A Community and a Vision
Some newcomers to Second Life are amazed at the number of amazingly beautiful builds in this virtual world of Second Life.. Then, they wonder: Why are there so many builds, but so few people here?
If you visit Virtual Ability’s islands, you’ll discover there’s a different narrative happening. When you visit here, day or night, you’ll almost always find someone around. You’ll see options for gatherings, classes, dances, parties, and discussions. You’ll find quiet places to simply visit with someone. You’ll find fun and humor, too.
I’ve been with Virtual Ability since before it was even called that. The Heron Sanctuary offered a vision, and when Virtual Ability community came to be, I was one of the earliest members.
My name in Second Life is Stepinwolf Darkstone. You’ll usually find me at Cape Heron in Second Life, but in my physical life, I live in Kentucky in the United States. I was an electrical engineer in industry for over 37 years before I retired in 2012. Even now, I love to do things with computers. I have an adult son who is autistic. That’s what initially sparked my interest in what became Virtual Ability. I always wanted to be a writer and in 2013, 2014 and 2015, I participated in National Novel Writing Month.
I’m a bit of a loner, but in Second LIfe and with Virtual Ability, I am able to be with people and I enjoy meeting and supporting people who are new to this virtual world. The community apartments Virtual Ability had over at Wolpertinger grew out of a dream I had for bringing people together, for moving beyond creating beautiful builds to creating a real community with enough neighbors that, when you login, you find someone there to visit with. We’ve moved that apartment community over to VAI’s own island, called Cape Heron, and I enjoy my role as manager of those Cape Heron community apartments very much.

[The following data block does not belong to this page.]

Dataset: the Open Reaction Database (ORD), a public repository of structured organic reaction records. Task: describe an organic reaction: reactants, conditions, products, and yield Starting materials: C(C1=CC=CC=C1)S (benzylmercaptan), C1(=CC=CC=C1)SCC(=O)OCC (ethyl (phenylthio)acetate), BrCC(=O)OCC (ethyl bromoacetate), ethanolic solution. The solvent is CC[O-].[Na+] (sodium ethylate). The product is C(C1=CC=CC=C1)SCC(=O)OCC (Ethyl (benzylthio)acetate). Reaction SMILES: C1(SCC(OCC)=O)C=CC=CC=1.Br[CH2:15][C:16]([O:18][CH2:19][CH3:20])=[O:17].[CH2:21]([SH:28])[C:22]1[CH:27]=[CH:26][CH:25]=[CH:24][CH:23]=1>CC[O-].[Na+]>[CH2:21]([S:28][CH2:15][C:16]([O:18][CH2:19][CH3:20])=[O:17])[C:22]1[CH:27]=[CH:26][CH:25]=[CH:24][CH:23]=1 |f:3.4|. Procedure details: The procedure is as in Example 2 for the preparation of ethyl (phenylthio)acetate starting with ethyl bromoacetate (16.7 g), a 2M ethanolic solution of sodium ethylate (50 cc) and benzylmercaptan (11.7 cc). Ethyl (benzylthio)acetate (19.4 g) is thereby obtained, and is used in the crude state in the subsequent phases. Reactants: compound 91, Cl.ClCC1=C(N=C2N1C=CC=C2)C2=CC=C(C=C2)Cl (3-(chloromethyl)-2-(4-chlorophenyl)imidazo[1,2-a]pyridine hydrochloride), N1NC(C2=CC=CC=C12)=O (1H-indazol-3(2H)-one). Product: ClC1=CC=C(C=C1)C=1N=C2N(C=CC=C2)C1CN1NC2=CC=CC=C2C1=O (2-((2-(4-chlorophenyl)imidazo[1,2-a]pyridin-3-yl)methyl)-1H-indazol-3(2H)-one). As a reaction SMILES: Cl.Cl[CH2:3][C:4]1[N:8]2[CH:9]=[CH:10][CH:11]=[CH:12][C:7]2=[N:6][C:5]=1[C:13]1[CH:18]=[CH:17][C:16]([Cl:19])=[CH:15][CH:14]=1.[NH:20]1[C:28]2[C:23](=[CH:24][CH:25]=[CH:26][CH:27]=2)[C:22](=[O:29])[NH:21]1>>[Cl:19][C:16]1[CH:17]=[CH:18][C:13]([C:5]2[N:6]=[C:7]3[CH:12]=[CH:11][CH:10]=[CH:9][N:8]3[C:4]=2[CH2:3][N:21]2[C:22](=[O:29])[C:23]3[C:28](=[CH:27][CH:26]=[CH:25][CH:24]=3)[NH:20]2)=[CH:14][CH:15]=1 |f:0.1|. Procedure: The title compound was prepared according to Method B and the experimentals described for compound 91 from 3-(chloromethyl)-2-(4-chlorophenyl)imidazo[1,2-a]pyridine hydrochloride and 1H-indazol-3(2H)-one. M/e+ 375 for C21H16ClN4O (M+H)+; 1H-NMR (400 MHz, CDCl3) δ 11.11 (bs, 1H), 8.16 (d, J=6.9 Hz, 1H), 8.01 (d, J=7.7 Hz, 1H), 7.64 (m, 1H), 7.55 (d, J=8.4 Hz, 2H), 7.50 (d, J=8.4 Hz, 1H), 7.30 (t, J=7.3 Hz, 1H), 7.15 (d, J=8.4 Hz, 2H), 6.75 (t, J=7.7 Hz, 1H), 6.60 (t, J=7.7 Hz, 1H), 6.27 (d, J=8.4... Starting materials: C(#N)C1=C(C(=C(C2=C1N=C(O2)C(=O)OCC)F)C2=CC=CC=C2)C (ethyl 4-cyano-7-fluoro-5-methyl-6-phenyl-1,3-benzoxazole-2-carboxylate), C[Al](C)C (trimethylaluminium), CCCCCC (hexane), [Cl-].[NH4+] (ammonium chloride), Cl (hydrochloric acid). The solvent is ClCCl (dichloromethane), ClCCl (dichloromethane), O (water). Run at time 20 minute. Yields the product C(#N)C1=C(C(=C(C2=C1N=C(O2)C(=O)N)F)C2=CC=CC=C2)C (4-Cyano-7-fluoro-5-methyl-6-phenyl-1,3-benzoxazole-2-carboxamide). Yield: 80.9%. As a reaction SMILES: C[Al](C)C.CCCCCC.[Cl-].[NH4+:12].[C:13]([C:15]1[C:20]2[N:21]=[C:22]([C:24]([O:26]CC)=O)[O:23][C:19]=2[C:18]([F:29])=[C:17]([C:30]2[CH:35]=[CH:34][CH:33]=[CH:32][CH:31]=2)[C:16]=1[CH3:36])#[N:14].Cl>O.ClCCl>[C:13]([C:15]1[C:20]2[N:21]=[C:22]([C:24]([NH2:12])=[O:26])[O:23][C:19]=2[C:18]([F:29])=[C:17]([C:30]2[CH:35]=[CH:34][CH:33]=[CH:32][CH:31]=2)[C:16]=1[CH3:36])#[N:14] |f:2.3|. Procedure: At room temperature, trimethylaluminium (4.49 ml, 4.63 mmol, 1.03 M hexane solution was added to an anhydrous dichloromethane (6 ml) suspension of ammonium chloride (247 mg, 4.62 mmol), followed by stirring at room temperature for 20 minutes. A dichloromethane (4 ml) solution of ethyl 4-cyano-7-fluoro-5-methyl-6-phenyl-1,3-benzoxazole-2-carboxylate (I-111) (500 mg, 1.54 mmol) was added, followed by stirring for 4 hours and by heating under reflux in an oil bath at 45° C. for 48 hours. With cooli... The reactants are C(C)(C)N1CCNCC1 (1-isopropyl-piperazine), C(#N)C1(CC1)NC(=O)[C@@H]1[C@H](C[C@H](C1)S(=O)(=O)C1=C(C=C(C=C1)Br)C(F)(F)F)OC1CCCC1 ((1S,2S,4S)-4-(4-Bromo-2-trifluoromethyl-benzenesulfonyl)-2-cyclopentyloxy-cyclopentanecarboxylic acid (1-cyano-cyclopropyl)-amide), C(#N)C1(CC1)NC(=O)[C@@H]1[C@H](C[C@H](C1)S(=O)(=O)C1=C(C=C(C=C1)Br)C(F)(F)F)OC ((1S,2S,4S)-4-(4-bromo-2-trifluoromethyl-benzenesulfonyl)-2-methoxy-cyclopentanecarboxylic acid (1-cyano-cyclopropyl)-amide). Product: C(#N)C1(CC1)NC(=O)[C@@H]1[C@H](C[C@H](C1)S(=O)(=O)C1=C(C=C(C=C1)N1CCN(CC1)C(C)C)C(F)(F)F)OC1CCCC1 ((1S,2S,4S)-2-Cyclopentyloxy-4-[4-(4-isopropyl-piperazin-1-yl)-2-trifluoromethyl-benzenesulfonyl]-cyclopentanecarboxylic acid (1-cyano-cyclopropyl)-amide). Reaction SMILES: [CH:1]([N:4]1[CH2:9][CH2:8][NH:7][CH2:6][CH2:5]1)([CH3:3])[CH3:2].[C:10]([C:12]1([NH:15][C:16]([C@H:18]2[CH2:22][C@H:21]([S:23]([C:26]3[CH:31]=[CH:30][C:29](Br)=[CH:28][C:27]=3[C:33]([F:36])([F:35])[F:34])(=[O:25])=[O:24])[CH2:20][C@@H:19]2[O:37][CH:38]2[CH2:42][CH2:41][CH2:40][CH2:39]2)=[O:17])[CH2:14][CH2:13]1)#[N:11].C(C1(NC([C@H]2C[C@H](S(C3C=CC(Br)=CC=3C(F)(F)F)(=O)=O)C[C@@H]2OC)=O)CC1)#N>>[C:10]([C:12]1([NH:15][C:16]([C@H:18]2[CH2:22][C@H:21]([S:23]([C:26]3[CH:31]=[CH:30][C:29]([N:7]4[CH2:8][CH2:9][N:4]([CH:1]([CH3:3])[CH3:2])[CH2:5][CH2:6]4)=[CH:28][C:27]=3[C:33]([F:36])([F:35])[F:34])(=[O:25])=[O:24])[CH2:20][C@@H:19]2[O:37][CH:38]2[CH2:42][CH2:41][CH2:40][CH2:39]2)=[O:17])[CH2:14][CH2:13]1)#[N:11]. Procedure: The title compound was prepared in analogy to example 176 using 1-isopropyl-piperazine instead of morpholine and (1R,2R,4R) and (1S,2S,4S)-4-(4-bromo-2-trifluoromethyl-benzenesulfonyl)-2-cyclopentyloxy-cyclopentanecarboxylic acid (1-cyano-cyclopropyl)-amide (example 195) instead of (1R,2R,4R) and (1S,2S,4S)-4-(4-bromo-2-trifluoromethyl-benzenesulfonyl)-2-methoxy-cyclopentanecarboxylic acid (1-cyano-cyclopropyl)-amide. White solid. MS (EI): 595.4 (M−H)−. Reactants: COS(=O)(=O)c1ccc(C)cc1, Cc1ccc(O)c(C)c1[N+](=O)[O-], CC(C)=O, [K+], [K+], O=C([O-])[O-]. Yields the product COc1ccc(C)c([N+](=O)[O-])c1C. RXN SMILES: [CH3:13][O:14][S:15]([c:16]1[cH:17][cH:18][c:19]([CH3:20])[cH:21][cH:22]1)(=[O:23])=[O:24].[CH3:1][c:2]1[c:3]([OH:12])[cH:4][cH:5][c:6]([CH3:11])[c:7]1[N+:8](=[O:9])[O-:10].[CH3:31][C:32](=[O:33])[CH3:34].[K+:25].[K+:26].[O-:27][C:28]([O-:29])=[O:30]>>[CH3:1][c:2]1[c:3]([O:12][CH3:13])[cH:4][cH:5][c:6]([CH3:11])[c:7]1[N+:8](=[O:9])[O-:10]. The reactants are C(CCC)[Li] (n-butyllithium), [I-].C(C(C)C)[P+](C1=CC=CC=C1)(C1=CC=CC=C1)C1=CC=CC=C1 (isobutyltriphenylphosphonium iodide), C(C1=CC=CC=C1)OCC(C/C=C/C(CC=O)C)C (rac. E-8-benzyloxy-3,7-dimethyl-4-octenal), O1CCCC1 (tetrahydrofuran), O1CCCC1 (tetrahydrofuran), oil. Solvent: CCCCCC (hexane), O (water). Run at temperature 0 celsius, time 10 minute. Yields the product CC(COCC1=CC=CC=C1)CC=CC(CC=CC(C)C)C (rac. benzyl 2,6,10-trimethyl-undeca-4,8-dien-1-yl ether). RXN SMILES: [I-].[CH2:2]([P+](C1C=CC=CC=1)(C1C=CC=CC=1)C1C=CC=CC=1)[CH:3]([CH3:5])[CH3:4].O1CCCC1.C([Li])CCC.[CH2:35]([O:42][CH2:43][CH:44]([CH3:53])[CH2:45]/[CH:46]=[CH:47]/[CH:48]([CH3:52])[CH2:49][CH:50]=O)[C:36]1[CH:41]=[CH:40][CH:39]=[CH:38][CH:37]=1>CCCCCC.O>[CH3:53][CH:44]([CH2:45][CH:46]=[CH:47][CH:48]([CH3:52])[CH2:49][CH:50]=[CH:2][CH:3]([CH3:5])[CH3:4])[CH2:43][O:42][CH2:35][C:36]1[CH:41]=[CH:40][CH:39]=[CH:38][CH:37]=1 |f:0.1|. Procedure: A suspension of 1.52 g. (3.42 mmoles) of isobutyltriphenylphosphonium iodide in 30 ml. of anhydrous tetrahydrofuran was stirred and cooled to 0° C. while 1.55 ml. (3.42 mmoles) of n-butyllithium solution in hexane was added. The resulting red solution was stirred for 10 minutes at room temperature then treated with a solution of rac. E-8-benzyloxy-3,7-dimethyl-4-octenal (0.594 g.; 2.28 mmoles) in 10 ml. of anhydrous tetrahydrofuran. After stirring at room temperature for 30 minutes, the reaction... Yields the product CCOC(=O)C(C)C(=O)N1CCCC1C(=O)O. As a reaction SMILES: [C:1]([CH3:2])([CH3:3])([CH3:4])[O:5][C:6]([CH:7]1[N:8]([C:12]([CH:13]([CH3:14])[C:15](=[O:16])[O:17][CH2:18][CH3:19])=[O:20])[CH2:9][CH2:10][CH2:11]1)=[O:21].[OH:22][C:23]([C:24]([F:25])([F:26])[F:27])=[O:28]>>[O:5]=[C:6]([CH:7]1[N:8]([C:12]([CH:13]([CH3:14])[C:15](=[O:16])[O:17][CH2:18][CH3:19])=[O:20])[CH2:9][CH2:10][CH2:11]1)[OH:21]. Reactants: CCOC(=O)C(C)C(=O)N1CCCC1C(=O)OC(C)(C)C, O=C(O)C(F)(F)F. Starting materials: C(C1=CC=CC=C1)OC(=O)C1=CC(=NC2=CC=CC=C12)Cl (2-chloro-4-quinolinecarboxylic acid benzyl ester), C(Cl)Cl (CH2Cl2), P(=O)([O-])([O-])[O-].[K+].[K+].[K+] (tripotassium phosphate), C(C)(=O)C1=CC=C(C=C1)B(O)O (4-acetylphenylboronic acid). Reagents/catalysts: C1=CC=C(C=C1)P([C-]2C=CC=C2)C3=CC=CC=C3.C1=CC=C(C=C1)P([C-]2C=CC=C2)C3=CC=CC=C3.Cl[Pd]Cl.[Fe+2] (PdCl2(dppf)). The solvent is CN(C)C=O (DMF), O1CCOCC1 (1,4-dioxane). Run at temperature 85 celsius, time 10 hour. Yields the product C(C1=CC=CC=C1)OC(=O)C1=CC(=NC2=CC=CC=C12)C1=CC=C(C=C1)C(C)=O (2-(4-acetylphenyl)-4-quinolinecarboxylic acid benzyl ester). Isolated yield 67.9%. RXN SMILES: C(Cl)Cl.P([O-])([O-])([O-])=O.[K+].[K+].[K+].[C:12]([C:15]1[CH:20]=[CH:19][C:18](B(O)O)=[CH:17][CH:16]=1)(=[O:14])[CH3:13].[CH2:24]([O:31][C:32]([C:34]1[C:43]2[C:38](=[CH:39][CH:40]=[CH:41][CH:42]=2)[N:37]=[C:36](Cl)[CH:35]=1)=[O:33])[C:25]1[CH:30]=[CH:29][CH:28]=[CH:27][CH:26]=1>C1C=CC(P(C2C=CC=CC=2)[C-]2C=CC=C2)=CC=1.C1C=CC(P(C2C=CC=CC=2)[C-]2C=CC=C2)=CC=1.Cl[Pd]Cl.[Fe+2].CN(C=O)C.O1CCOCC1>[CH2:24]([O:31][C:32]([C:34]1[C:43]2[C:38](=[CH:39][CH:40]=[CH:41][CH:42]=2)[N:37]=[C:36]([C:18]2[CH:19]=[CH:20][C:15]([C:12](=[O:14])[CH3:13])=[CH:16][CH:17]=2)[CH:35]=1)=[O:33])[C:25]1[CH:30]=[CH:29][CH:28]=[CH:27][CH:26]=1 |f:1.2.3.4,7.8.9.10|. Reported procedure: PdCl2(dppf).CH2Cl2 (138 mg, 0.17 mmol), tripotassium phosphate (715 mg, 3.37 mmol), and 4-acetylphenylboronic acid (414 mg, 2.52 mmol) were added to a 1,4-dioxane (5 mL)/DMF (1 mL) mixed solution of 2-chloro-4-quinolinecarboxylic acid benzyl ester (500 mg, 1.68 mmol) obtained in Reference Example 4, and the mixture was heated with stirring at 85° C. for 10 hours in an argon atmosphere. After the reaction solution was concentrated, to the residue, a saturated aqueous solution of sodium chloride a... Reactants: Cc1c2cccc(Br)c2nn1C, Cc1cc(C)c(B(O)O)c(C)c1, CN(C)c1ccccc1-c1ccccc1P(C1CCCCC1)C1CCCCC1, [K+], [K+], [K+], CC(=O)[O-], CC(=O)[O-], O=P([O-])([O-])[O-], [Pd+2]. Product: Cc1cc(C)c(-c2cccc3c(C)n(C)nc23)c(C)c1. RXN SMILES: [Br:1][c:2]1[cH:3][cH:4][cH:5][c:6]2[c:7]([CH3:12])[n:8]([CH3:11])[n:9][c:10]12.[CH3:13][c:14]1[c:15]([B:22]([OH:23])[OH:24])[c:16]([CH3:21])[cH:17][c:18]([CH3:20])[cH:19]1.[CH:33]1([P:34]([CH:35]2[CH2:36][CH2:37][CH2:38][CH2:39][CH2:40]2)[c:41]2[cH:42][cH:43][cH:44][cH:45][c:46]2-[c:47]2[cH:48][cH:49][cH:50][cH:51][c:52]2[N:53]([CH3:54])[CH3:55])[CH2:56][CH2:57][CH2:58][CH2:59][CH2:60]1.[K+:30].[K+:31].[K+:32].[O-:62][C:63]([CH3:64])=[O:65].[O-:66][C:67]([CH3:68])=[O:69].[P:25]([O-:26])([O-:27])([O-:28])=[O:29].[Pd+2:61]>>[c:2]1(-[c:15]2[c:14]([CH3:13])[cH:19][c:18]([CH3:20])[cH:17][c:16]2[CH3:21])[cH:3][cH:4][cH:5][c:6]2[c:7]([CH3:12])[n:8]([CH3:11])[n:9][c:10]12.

I get so much from being with people and meeting new people. It’s fun to help new members become part of the VAI community. I truly enjoy assisting new Cape Heron tenants get started making their apartment their “home away from home.” I’ve heard that more than 17% of people in Second LIfe have a disability of some sort; most of us at VAI do. That’s one reason why Virtual Ability is so truly important to the rest of the virtual world of Second Life. Here, we are as not limited by our real-world challenges. We don’t have to be “that guy in a wheelchair” unless we want to be. We can walk, or run, or fly, or dance. Virtual Ability community helps people become who they want to be here, assisting them in that transition and providing a supportive place, a community, during and after they’ve done so.
Virtual Ability and Second Life let us do things in spite of real life limitations. Yes, dancing and chatting, and creating things for a virtual apartment is fun. But more important, creating a community offers each one of us a chance to do what novelists and other artists, and really, people in general, yearn for. We create connections here. We engage, we imagine, and we learn we have the ability to write, or even re-write, the stories of our own lives.